KFS is a common TLA (three letter Abbreviation) for Knife, Fork, and spoon.
Yet there are alternatives to three rattly bits of metal or plastic.
Invented in the 19th Century, it remains a REALLY stupid utensil.
If you get one, practice at home with it.
You’ll be really glad you did.
The best design is the simple one ended design not the one at the end.
The ideal tool useful for all kinds of food except fired eggs and soup.
Very simple to make, they are a truly international feeding utensil.
Use close grained sticks.
For a man the standard length is 23 cm (9 inches), for a woman 21 cm (8 1/4″)
Or, to make them perfectly to fit your hand:-
Measure the distance from your thumb to your pointer finger, so that your thumb makes a 90 degree angle where it connects to your hand (see figure).
Then, take that number and times it by 1.5, and you should have the correct chopstick length.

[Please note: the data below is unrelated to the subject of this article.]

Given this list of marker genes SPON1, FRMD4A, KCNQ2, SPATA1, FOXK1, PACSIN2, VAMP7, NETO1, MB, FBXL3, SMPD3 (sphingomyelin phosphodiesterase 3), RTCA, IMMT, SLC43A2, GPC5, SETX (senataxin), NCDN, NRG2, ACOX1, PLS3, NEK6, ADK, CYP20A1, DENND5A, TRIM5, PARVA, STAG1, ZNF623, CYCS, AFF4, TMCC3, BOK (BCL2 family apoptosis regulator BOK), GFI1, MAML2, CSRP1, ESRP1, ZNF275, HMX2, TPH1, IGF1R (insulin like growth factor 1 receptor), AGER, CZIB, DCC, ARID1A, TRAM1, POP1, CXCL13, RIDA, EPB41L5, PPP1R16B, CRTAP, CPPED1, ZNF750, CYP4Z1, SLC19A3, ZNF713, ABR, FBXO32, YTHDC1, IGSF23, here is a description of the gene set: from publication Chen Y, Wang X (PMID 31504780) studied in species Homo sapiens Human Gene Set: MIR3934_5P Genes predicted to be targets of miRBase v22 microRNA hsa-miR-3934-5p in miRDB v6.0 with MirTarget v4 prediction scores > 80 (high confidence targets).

Why does this matter?
Well, if you are using chopsticks that are too small (or too large), it’s far more difficult to manipulate them.
Holding them to use them is all about pinning the bottom one and only moving the upper stick.
See sketch above.
A lot of people try to pick up tiny objects with more force than is necessary.
This either results in a splat ora “flick” of the item across the room. Gently does it is the best advice.
Making a spoon is fun but requires a bit of finesse with a small knife.
Start with a soft wood blank.
- Cut from a straight grain branch, 8 inches long 2″ wide.
Only use the 1/3 outside edge as the grain is straighter.
- Make two saw cuts and cut the waste away.
- Back cut the spoon and scoop out the bowl leaving 1/4″ rim.
Finally using a scraper and sand paper to round off the edges.
You only need one special tool, a spoon gouge, to carve the bowl.
A simple one in profile looks like one of these two shapes.
One made with a piece of pipe sharpened where shown in red and
one made by a flat piece of steel again sharpened in red.